In all these instances, World Breastfeeding Week is about breastfeeding (#18).

Then there is artificial milk, first created to reduce the infant mortality rate caused by inadequate to no breastfeeding; especially when donor milk – expressed or directly – wasn’t available or accessible, and when homemade alternatives didn’t work. Great, right; if you can’t have the real McCoy for whatever reason, an adequate substitute is better than nothing.

O well, thanks to human greed, concern for the survival of our young (if this was ever the case) soon became a façade to make more profit, at the expense of our young and their families. Breastfeeding, the biological and cultural norm that generations of humans mostly thrived on, became vulnerable to the exploitative nature of capitalisation. So that, that which was meant to help address nature’s shortfall is now its brutal competitor. The infant feeding landscape is now so detrimental to the time-tested nature’s way of preserving our young, that it needs to be rescued for the good of humanity.

This is where World Breastfeeding Week and many other breastfeeding awareness efforts comes in; to contribute to the salvaging of the age-old art and science of breastfeeding, by empowering mothers and families to give their children the best start in life.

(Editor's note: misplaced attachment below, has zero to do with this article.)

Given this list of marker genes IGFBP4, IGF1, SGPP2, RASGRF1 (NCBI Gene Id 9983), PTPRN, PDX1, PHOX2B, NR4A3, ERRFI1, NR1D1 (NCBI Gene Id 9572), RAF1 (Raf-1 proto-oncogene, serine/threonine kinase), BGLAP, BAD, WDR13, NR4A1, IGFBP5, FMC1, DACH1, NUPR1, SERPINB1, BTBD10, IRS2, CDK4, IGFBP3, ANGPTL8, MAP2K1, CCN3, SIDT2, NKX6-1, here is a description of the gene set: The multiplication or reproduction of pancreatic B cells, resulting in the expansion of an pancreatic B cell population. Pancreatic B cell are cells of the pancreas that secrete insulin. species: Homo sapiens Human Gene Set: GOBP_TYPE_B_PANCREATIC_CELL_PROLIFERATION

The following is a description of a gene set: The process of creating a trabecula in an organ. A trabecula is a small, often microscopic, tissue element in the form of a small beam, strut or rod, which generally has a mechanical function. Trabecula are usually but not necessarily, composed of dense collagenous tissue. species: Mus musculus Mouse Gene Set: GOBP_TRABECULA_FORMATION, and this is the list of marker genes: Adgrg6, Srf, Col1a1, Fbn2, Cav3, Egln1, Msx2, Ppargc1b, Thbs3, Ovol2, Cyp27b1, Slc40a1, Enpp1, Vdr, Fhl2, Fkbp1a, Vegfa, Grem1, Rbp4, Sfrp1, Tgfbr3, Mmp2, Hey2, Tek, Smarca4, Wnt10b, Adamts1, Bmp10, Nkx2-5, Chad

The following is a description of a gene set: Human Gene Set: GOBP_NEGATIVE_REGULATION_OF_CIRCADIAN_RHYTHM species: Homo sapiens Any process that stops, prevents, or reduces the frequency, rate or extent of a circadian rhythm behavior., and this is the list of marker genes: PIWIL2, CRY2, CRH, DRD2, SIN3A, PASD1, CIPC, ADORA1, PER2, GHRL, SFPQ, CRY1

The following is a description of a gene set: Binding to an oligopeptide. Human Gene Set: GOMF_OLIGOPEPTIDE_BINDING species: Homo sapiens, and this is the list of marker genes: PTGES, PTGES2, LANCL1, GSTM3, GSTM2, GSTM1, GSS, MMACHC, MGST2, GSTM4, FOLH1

So, during WBW, I don’t want to see headlines about how to stop breastfeeding, a gravely endangered act in the UK with its world’s lowest breastfeeding rate, and shocking attitude to public and toddler breastfeeding.

I don’t want to see headlines about how breastfeeding isn’t beautiful; because not only is beauty in the eyes of the beholder, even its perceived ugliness serves a purpose if it’s closely explored. There is definitely nothing beautiful about the malnourished and dying innocent children in low-income countries, that breastfeeding could have prevented.

I don’t want to see headlines challenging the health claims of breastfeeding, with no reference to that of its substitutes; or the ‘cons’ of breastfeeding without mentioning the risks associated with artificial milk.

I don’t want to see headlines that disregards the importance of what and how we feed our children, whilst society stresses the importance of what and how we eat.

I don’t want to see headlines about why there shouldn’t be a World Breastfeeding Week because the evidence and arguments for one surpasses any views against it … because World Breastfeeding Week is not about an individual’s agenda or feelings but rather about the global agenda of securing the safest and best nutrition for infants and toddlers for generations to come … because no one is compelled to acknowledge and support the Week and what it is about …